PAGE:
- Eating Out
- Useful Info
By Amalie Pisani
What you seem to be looking at is how your best friend might react if you were to tell her that her boyfriend is cheating on her (and should you be the one to say anything).
What you write suggests you believe – one way or another – that she needs to know… but perhaps because, in part, you are concerned as to what impact this information might have on your relationship, at least in the short-term, you are worried about how she is going to take it.
It’s true: this might test your friendship – a test it might not stand up to.
But let me ask you this; would you want a friendship where the hard truth – whatever it may be – must be ignored, denied, diluted, hidden or lied about for fear of losing it?
It is important, though, that you are clear as to your own motivation for telling her (if this is what you decide to do) because on some level she will pick up on it.
So, a little like wearing a bulletproof vest, be prepared when going into a potential war zone for the hurling of accusations; and remind yourself not to take it personally.
Why do I write this? Unwanted information can bring about any number of reactions – anything from disbelief and denial, to anger, shock or tears. Sometimes it is a mixture.
Whatever the reaction, it will be her way of dealing with the situation as she comes to process the information rather than about your friendship.
It may happen slowly or be instantaneous and it is often (at least at first) misdirected – something that you seem aware might happen.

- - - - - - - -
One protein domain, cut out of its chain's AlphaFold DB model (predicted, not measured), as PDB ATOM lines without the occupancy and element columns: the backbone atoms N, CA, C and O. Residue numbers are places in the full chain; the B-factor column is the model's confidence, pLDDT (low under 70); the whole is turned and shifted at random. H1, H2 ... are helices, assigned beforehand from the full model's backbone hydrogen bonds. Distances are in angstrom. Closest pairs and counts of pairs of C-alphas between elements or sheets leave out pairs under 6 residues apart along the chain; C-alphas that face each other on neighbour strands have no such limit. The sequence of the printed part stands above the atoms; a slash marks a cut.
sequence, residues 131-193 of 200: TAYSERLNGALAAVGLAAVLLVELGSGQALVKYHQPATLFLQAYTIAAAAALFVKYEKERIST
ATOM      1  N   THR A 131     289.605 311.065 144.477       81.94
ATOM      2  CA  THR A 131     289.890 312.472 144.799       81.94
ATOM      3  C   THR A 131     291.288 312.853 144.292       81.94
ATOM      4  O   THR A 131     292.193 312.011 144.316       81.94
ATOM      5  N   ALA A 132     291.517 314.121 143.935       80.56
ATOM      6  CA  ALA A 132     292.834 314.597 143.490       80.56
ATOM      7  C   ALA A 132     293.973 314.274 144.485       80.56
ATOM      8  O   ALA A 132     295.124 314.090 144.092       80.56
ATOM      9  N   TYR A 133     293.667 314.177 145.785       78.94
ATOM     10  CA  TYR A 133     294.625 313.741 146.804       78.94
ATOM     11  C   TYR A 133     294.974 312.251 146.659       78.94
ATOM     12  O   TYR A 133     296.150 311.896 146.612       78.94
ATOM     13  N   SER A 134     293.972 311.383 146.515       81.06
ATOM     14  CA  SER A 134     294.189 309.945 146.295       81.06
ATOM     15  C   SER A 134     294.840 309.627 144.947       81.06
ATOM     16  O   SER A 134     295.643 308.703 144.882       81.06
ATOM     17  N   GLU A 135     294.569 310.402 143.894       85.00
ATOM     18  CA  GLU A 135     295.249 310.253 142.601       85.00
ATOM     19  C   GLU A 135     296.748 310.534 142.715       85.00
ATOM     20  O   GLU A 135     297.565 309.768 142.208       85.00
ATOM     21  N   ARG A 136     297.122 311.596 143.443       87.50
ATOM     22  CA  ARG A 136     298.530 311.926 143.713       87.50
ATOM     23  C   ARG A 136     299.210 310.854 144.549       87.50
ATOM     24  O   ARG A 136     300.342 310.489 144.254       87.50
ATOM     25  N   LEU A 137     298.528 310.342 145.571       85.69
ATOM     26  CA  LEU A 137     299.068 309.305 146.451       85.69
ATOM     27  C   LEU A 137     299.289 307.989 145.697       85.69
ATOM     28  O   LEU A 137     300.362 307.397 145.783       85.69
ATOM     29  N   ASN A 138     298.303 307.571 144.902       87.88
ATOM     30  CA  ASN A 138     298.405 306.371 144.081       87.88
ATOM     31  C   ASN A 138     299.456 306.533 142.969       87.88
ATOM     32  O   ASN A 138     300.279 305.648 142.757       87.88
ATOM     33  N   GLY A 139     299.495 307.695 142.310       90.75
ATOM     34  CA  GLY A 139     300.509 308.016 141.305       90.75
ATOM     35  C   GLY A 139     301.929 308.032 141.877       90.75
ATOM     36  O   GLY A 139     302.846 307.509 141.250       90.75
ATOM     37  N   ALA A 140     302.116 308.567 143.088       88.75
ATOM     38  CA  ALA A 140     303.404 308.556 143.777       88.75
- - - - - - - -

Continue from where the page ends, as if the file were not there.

This kind of misdirected venting often happens when very deep conflicting feelings are brought about. To hold all that mix together is so very hard that we often ‘shoot the messenger’: split people and events into good/bad, right/wrong, hero/villain, victim and perpetrator.
I have no clear picture as to what exactly you ‘know’ about her boyfriend or how you came to know it but be sure to word things accurately and sensitively.
Do remember that it is one thing if you saw it for yourself and quite another if you heard it from someone who was told by someone else.
a) It might be a misunderstanding.
b) They may work their way through this and find themselves a stronger couple.
c) His denial and her grief may make you seem like the rotten egg.
Ask yourself – just as a point of reference – what would you want to be told if the shoe were on the other foot, how would you want it put?
But don’t forget that she is not you and that cheating can mean different things to different people – so don’t stand in a position of judgment, let her decide.
I’ll add this if I may; where and whenever possible - if it is not your transgression then it is not yours to unburden. In other words, ideally, he should be doing his own dirty work and not you.
It may be this that is the warning flag you see flying over the boundary wall.
This might seem like blackmail but at least you’ve given him the chance to make things right or just explain.
Thank you for writing in…
Amalie Pisani – Integrative Counsellor, Gestalt Psychotherapist, Member of MAP & BACP
Disclaimer – the advice shown in this column is general and does not necessarily reflect therapeutic practice; any reader encountering psychological problems should seek personalized professional help based on the entirety of their unique circumstances.